"Investigators at the time of the accident said they believed Paez made a complete stop at a flashing red light when she pulled into the intersection and the Jeep entered the intersection on a flashing yellow light. Walker was treated at the scene for a head injury."

"Walker was traveling at least 11 mph faster than the 45 mph speed limit on Clinton Parkway, and Paez was driving 13 mph in the 30 mph zone, according to the accident report."

Ron Holzwarth 1 year, 9 months ago

Part of the reason I remember the details so well is that some very good friends are friends of the Paez family. Some things you simply don't forget.

gccs14r 1 year, 9 months ago

Meanwhile, I have a nephew in for Hard 30 (no chance for parole) in OK for shoplifting, spitting on a cop, and stealing a car while he wasn't on his bipolar meds. There needs to be some sense in sentencing.

Wayne James 1 year, 9 months ago

Off his meds? How old is he? If he is over 21, he should have known better. Secondly, he might just as well hit the policeman...It's still "assault on a officer". That officer didn't know if your nephew was just "high" on something, but spitting on the officer is a real no-no. They suspect everyone they don't know of carrying a contagious disease, therefore they will wear gloves when in contact with a violent suspect, be he/she sober or stoned (drunk) out of their minds. The taaxpayers don't pay them enough to take all the risks.

gccs14r 1 year, 9 months ago

I don't know how old he was when he spit on the cop. I'm getting this info secondhand. Still, 30 years? The shoplifting was a "felony" because he had a minor with him, but I think they were 19 and 17 at the time. The cop incident was later, then the auto theft (from his mom) came after that, probably when he was 24, since he was 25 when he went in and will be 55 when he gets out. My sister couldn't get him to stay on his meds and gave up, which is how he ended up with a public defender, attempted suicide in the Oklahoma City jail, and ended up in McAlester prison. Anyway, for those three offenses he'll be locked up for 30 years, while the person in this story will be out in five after killing someone. At least one of these people has been improperly sentenced, but probably both of them have.

To his credit, my nephew is now on his meds and is doing IT in the prison, so maybe he'll have a marketable skill when he gets out in 2034. Meanwhile, Mr. A**hat above will be free when he's 29. Forgive me for having a bad taste in my mouth. Oh, and my sister now regrets turning him in for the auto theft and wouldn't have if she'd known he'd go up for 30 for it. She just wanted her van back and couldn't find him.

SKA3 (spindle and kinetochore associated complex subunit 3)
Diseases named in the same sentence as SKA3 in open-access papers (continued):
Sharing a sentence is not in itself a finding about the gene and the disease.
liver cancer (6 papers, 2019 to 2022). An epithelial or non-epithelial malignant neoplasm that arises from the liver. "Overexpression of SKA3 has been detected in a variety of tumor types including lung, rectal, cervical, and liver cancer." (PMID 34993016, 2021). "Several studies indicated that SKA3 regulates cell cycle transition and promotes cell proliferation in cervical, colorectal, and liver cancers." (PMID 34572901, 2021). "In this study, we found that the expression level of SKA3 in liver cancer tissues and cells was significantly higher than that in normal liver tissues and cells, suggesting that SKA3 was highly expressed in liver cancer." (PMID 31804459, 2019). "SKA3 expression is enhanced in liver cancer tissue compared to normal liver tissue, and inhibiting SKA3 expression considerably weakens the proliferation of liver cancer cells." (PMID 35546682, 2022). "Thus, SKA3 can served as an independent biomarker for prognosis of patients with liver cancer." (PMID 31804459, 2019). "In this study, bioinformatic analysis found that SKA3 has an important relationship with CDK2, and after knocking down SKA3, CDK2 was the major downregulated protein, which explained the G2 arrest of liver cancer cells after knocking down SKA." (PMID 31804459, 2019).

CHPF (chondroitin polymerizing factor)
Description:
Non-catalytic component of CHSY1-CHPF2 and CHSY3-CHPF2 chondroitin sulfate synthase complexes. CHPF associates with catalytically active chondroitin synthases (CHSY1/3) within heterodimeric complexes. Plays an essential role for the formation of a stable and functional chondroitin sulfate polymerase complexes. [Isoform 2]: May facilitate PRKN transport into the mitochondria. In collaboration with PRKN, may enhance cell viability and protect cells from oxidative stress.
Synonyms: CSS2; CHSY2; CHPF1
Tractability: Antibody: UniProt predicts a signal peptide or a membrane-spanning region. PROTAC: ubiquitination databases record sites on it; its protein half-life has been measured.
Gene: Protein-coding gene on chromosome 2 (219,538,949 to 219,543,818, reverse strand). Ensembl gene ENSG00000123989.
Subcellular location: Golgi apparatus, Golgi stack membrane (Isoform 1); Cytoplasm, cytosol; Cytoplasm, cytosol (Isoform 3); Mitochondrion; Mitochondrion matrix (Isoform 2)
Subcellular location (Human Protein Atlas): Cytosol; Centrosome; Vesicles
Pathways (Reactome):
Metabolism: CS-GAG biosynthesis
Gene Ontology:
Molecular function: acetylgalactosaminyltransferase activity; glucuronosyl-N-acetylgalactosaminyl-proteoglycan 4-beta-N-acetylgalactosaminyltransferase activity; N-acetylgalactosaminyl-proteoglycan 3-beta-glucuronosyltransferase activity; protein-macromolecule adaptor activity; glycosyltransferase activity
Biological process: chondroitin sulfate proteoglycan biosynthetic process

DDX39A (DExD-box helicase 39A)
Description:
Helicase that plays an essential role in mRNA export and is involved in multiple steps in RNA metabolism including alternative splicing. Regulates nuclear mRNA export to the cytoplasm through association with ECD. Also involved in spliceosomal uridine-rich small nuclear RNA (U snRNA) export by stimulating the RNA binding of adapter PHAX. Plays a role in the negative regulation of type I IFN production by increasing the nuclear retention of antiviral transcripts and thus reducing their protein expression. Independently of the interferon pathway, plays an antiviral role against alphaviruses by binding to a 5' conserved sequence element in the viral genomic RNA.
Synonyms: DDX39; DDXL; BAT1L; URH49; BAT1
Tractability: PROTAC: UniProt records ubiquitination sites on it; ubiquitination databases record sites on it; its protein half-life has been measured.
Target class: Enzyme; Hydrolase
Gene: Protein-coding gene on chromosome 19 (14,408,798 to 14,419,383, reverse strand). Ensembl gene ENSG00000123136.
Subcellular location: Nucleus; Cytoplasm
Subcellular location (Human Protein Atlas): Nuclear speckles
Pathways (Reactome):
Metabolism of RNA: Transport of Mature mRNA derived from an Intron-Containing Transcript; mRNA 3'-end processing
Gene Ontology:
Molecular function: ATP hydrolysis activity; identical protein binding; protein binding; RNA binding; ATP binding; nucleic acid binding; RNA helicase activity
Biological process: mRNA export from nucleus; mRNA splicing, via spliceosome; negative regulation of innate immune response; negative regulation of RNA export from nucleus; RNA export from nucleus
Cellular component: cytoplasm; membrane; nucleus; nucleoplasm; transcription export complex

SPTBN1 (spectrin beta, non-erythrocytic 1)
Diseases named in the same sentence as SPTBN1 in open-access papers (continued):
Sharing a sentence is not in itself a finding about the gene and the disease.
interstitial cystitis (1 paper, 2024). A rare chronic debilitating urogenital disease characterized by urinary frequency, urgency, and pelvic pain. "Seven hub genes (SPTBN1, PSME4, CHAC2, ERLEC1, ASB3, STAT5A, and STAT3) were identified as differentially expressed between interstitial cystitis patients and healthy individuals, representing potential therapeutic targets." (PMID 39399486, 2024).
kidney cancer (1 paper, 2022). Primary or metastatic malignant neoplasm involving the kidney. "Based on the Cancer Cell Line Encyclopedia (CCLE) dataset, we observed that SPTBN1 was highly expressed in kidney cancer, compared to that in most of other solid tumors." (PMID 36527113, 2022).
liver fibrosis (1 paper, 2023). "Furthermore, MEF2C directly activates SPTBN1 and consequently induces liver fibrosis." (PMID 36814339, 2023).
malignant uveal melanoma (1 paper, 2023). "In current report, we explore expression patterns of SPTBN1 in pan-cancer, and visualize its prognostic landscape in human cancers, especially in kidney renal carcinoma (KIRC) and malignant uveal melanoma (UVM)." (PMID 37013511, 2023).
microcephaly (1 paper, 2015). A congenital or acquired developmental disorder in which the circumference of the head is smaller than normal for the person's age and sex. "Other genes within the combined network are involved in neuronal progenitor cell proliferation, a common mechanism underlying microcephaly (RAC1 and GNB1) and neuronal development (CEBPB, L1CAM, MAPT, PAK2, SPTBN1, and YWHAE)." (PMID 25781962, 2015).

Ron Holzwarth 1 year, 9 months ago

"He should have known better" than to be "off his meds"?

That can happen for various reasons, a few of which are mere forgetfulness, the pharmacy is out of them, they can be misplaced, there is no money for a doctor to prescribe them, or there is no money to buy them. Or, any combination of the above. And there is the further problem of how to pay for mental services, it's not as easy as you might think. You're better off breaking a leg, then you'll get sympathy from everybody.

They do not ever automatically take themselves.

It sounds to me as though a stay in a psychiatric ward would have been much more appropriate, but there not many of them around any more, and the stays in the wards are shorter and shorter. But, it is a fact that the medications are better now, but a problem is that they are also much more expensive, thus leading many to do without, and many people sometimes split the pills to make them last longer.

But, I agree with gccs14r, 30 years of hard time for a mental patient sounds ridiculous.

Jeanette Kekahbah 1 year, 9 months ago

my heart continues to go out to the Paez family~

nominalize 1 year, 9 months ago

My question is why this trial only happened in 2013, when the accident happened in 2010.

bearded_gnome 1 year, 9 months ago

nominalize 1 hour, 9 minutes ago

My question is why this trial only happened in 2013, when the accident happened in 2010.

---not so uncommon. you have the reports being compiled and other evidence at first, then the lwyers, and then the lawyers and then the lawyers with the judge(s) before it actually comes to full trial. some of the process is to ensure the rights of the accused, such as the indictment process, other hearings early on involving evidence.

it just takes time.
I sincerely hope this brings some closure for the vittim's family. judge Malone is a very fine and fair judge, by far the best in our county. if he saw reason to depart from the guidelnes, there was likely good reason.